SOTHEBYвЂ™S sale of Important Watches this evening saw international collectors out in force, staking their claim both for big brands and, even more noticeably, for rare and historic timepieces. In total, the sale realized CHF 6,854,825 / US$ 6,338,588, well within pre-sale expectations of CHF 5,910,100-7,775,800 (US$ 5,465,010 - 7,190,205). 53% of the lots sold achieved prices in excess of high estimate, with sell through rates of 78.4% by lot and 81.8% by value.
Geoffroy Ader, European Head of Watches at SothebyвЂ™s, said: вЂњHistoric timepieces and pocket watches stole the show this evening, highlighting a pattern we have seen evolving for some time now. While there is no doubt that the market for the big brands remains as strong as ever, there is, simultaneous with that, a new and exciting groundswell of interest in antique pieces with historical resonance and decorative allure. TonightвЂ™s sale was carefully put together with this in mind, and we were thrilled, therefore, that so many of the pieces offered were so enthusiastically received. вЂќ
Daryn Schnipper, Worldwide Head of Watches at Sotheby's, said: "In many ways the watch market is like a microcosm of the art market - both are currently characterised by a fascinating interplay between established and new buyers, all looking for blue-chip, rare and iconic pieces. That same unfettered desire for quality, which has been evident in our recent sales in Hong Kong and New York, was demonstrated further here tonight.вЂќ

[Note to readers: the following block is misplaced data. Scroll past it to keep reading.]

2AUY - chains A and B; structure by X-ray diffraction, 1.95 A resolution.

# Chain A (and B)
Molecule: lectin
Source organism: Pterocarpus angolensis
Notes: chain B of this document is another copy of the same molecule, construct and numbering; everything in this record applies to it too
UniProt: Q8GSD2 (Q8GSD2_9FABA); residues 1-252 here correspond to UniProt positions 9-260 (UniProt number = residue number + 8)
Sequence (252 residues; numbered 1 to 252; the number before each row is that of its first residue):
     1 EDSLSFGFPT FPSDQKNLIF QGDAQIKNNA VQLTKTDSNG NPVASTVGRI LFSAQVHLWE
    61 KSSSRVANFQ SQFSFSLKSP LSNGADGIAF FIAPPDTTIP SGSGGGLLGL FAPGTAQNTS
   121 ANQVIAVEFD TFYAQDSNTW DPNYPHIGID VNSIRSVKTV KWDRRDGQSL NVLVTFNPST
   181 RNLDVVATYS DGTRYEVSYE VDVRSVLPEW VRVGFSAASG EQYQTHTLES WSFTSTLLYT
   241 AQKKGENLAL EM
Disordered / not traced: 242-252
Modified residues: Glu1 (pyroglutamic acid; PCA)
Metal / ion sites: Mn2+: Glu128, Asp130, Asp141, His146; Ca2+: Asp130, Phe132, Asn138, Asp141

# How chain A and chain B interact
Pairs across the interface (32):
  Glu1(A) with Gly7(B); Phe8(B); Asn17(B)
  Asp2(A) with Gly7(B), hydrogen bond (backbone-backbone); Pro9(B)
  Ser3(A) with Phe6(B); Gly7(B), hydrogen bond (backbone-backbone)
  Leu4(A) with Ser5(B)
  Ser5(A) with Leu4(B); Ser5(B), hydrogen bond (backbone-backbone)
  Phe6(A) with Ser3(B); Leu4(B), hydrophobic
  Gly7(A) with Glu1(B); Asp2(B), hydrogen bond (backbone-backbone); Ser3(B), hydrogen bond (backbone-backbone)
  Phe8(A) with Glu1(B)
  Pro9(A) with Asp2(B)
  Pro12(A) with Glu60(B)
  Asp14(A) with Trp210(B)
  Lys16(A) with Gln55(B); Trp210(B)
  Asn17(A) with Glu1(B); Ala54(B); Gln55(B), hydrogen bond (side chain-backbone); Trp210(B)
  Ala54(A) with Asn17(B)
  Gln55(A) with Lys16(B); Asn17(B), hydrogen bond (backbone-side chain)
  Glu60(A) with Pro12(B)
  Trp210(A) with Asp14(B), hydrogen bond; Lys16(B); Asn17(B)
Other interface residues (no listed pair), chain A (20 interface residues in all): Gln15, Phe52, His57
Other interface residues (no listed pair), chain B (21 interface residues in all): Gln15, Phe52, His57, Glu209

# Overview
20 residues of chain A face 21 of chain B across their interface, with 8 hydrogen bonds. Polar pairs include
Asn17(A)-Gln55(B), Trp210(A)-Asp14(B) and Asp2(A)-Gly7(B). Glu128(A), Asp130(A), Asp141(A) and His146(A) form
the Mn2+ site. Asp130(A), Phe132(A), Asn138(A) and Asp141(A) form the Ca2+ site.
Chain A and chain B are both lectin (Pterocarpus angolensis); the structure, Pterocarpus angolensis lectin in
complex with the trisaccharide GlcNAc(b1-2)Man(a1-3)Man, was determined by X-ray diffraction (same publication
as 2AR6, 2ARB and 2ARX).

вЂњIn addition to that, the results of the sale further emphasised another trend that we have been witnessing in our watch sales around the world. Underlying the headline-grabbing prices for modern, complicated watches, there is a strong, insistent and ever-increasing demand for watches of particular historic and decorative interest. This demand is fuelled largely by buyers from the Middle East and Asia, many of whom were remarkably active in the saleroom tonight."
вЂњShepherdessвЂќ Automaton, made for the Chinese market, sells for CHF 746,500
The top lot of the evening was lot 90, an exceptional Three Colour Gold, Enamel and Split Pearl Shield Form Automaton, c.1805-10. Estimated at CHF 400,000-500,000, this spectacularly small and complex automaton, featuring a shepherdess tending two sheep near a waterfall, excited interest from across the globe, with no fewer than 5 bidders locking horns in a battle to secure it. Together, they drove the final price to CHF 746,500 (690,281 USD). Their enthusiasm was no doubt sparked by the fact the automaton ranks among the most impressive pieces ever made by legendary watchmakers Isaac Daniel Piguet and Henri Capt. Like so many of the most accomplished pieces of the period, this extraordinary example was made for the Chinese market. As a forthcoming exhibition at the Patek Philippe Museum in Geneva will illustrate, the pieces made for this market were superlative: made to seduce Chinese Emperors and dignitaries at a single stroke. The extraordinary craftsmanship behind this piece was matched by its exceptional provenance: it once belonged to the notoriously extravagant King Farouk вЂ“ last King of Egypt вЂ“ whose legendary collection was sold at SothebyвЂ™s in 1954.